TJ Summer Mix with Leftover Salmon, Charlie Marie, Zach Schmidt, Stephen Flatt and Ashleigh Flynn

By Brian Rock

Summer is finally here and, after more than a year of lockdowns, things are finally opening up! That means road trips – and road trips mean summer playlists! Here are a few recommendations of the hottest new Americana releases to jump start your ultimate road trip playlists. Wherever you’re heading, may you have safe travels and awesome tunes!


Charlie Marie: Ramble On

Combining Nikki Lane and Rosanne Cash vocals (with just a bit of extra tremolo,) Charlie Marie is Country’s latest fiery female sensation. Turning broken hearts into Country Gold, Marie sings defiant songs of goodbye and good riddance. “Bad Seed,” “Cowboys & Indians,” “Ramble on Man,” “Kiss My Boots,” and “Heard It Through the Red Wine,” are all Honky-Tonk classics sung with sass and style.  The latter of which is a clever take on “I Heard It Through the Grapevine,” where she quips, “All I needed to know was in a bottle of merlot, when you took me by the hand and called me Mary Anne.” Marie is backed by a top-notch band that accentuates her expressive voice with dramatic emotion and a heavy dose of steel guitar.

Summer Standout Single: “40 Miles from Memphis”

Funky Hammond organ and steel guitar combine Soul and Country to capture the sound of Dusty Springfield’s seminal “Dusty In Memphis” album in a musical love letter to Tennessee’s other music city.  |  fb  |  buy


Zach SchmidtRaise A Banner

Schmidt combines folk rock and country to create a Bruce Springsteen meets Joe Ely soundscape. He incorporates elements of Tom Petty jangle Rock in, “Go My Way,” and “I Can’t Dance.” He captures Drew Holcomb’s vibrant Folk feel in, “You’re Still On My Mind,” and “Lost All Company.” He even taps into George Jones weepy country on, “I Look Different Through Your Eyes,” and “Back Around.” He rounds out his sound with smatterings of blues on, “Raise A Banner,” and “Burn Out Easy.”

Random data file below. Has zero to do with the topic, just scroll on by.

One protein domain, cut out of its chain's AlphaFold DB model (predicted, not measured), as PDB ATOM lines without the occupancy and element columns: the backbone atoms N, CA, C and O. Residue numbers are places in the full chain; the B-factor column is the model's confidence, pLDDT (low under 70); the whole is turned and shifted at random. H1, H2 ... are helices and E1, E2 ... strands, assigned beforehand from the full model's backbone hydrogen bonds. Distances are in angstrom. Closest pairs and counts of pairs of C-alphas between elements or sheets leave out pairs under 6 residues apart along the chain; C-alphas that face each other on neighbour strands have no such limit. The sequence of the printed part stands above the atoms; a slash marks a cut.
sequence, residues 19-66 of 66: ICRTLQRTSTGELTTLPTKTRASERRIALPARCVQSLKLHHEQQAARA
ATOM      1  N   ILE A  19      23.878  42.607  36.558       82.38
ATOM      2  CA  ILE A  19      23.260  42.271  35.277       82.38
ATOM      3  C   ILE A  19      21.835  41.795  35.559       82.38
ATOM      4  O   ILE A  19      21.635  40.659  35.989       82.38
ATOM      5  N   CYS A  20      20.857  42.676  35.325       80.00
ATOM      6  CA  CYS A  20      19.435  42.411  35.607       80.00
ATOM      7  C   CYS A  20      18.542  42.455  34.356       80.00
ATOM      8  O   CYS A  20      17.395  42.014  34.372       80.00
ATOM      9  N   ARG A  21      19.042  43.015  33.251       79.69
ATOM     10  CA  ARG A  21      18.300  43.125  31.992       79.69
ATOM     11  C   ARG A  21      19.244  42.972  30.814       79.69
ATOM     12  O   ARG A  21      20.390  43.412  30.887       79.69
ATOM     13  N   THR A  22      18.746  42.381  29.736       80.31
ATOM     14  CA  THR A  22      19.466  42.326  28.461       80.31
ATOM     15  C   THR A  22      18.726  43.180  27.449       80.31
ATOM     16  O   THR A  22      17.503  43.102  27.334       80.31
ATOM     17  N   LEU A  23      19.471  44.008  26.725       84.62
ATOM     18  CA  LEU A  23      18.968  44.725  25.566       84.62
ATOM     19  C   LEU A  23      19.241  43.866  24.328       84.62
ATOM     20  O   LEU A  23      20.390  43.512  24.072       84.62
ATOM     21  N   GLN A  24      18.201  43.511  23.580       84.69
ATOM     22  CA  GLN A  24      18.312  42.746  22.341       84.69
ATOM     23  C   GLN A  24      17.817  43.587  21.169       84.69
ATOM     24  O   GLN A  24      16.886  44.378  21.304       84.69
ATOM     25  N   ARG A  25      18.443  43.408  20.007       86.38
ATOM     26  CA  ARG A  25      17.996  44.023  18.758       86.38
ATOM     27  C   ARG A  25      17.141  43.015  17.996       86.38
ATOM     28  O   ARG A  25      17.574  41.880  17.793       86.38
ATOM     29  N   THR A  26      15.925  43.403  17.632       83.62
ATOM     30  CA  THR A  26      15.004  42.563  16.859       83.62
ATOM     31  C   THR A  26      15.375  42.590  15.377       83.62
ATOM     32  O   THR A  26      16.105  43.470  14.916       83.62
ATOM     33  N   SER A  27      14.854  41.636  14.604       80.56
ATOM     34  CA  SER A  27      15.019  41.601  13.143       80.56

Summer Standout Single: “Foregone Conclusion”

High octane honky-tonk from beginning to end, this song fires on all cylinders. The uptempo music conceals nihilistic lyrics about human mortality, but the music is so irresistible, you hardly notice.   |   fb   |   buy


Stephen Flatt: Cumberland Bones

Great-nephew of legendary Lester Flatt, Stephen Flatt impresses in his own right with his solo debut. Unapologetically playing straight country music, he weaves stories of addiction, revenge, and heartbreak against a backdrop of classic country styles. From the honky-tonk of “You Would Like to Hide,” to the outlaw country of “El Camino,” to the Bluegrass of “White County Shine,” to the country blues of “Brother,” and even a touch of southern rock on “Talking Like the Devil,” Flatt delivers classic country themes with grit and grace. A compelling storyteller with a dramatic voice, Flatt is sharp in his debut.

Summer Standout Single: “Hold You Tonight”

A rollicking love song with touches of Bakersfield and plenty of slide guitar charm, Flatt captures the joy of anticipation on returning home to a lover after being too long apart.   |   fb  |   buy